Richard Kruspe and Emigrate: From Berlin to New York City

Rammstein guitar player spreads his musical wings on side band's first CD

For fans of the world-renowned German rock band, Rammstein, guitarist Richard Kruspe is certainly no stranger. But what may come as quite a surprise to listeners is Richard Kruspe’s new debut album, Emigrate – a selection of compositions reflective of Richard’s current state of mind and lust for a fresh new start both personally and with his fellow band mates in Rammstein. Don’t worry if you’re not a big Rammstein fan — Emigrate deliver English-vocal, melodic, heavy, alternative rock on their debut CD.

In the comfort of Kruspe’s private studio located in downtown Manhattan, had the opportunity to meet with Richard for an in-depth conversation exploring the creative means behind the creation of his side-band’s album, Emigrate. Although it has been available for a few months in Europe, Emigrate’s self-titled debut is scheduled for release January 28, 2008. More specific information regarding the new album can be found in last month's CD Reviews. Be sure to check it out!

Rammstein fans fear not – Kruspe has no intention of leaving the band, and in-fact is preparing to start working with Rammstein on their latest album. In his own words, “Rammstein is priority number one! When we get together to work for Rammstein, we work for Rammstein. There is no talk about other projects outside of Rammstein, and nothing will take precedence over Rammstein to cause interference… I don’t know if they heard the [Emigrate] album yet. We don’t really talk about it – we just go on with our lives. I do know they were happy about my starting a new project because it was at a time when there was a little too much tension, or too much presence, from my side.”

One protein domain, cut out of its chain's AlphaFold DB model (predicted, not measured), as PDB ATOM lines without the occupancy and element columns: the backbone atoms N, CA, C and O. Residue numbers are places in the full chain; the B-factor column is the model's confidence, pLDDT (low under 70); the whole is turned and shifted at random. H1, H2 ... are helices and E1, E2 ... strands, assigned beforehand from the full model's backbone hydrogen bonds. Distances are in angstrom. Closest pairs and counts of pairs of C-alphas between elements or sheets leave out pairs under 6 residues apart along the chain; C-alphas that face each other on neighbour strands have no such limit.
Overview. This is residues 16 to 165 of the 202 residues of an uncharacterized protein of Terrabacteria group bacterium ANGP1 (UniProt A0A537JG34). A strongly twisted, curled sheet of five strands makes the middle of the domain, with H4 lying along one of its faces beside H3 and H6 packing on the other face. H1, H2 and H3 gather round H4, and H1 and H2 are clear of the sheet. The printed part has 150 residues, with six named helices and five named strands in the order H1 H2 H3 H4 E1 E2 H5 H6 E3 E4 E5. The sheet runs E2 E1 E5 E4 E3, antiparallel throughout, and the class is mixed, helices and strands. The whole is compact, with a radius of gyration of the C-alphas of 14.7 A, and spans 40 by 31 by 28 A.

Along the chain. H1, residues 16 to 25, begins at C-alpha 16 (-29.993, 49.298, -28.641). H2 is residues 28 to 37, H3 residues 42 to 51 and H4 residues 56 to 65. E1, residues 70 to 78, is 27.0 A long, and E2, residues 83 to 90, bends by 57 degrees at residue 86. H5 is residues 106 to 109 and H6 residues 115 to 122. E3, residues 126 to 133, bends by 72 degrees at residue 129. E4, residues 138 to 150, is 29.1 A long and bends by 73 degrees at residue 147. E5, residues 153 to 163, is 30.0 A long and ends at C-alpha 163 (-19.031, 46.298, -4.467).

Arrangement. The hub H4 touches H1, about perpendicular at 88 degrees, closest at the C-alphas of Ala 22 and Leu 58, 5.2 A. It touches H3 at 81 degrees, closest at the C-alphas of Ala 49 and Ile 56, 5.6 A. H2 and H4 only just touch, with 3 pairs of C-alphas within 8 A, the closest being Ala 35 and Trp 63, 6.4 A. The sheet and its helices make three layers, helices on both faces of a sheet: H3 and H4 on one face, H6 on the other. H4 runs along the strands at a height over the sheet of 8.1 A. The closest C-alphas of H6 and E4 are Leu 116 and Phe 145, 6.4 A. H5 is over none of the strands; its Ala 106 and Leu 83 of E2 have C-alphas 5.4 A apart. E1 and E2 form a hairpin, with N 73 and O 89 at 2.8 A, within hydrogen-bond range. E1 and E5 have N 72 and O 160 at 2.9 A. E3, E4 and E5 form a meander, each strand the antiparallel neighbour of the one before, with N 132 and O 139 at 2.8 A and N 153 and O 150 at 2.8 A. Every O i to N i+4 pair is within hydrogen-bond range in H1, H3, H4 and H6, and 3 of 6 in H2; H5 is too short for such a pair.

Richard explained (in a heavy German accent), “I am a workaholic. I love to keep working and needed to channel the excess energy someplace else. Being the guitarist for Rammstein, I found myself wanting to be the lead singer. I found myself overcompensating in other areas of the band and trying to be involved and controlling of other parts within the band.” As a result, Richard’s need to take control became overbearing and caused friction within the band, especially given that Rammstein generally take a democratic stance when making creative decisions and deciding the direction of the band. In the end, the band was happy that he split his energy half and half. It helped keep their relationship, and the integrity, of Rammstein intact. Richard made an excellent analogy: “It’s kind of like when you get married, then get divorced, and your ex- has a new child and you don’t want to talk about it.” In this case, the new child is his creation, Emigrate.

Considering the industrial metal vein of Rammstein and the influences of living in club-happy Berlin, Richard was surprised at the outcome of Emigrate. “It sounded really rock in a mainstream kind of way. I always considered myself as being more in a dark world, on a dark side of music.” Richard is a big believer in environmental influences when it comes to creating. “The history of New York City and the sounds of New York City played a big part in influencing many bands.” Richard recalled that all the bands coming out of New York have a certain kind of rock sound. “Even the punk band, The Ramones, were rocky. Anytime you heard of a new band out of New York, you were like ‘Wow, that’s rock!’” He couldn’t help but wonder if that had an influence on his album.

But why move to New York? What inspired the move from Berlin to Manhattan? Richard had already achieved a successful career with Rammstein, having sold over twelve million albums and DVDs worldwide. “A lot of things!” cited Richard. “First, having lived in Berlin for eighteen years, I needed a change. One of the things you have to do as an artist is go to your unsafe way. Basically, you need a challenge in order to stay hungry. What city is better to stay hungry in than NYC? The worlds biggest drama? Second, I got married in NYC in ’99. Married life didn’t work out for me, but I tried for a little while. Third, I had a problem with Berlin as a destructive city.

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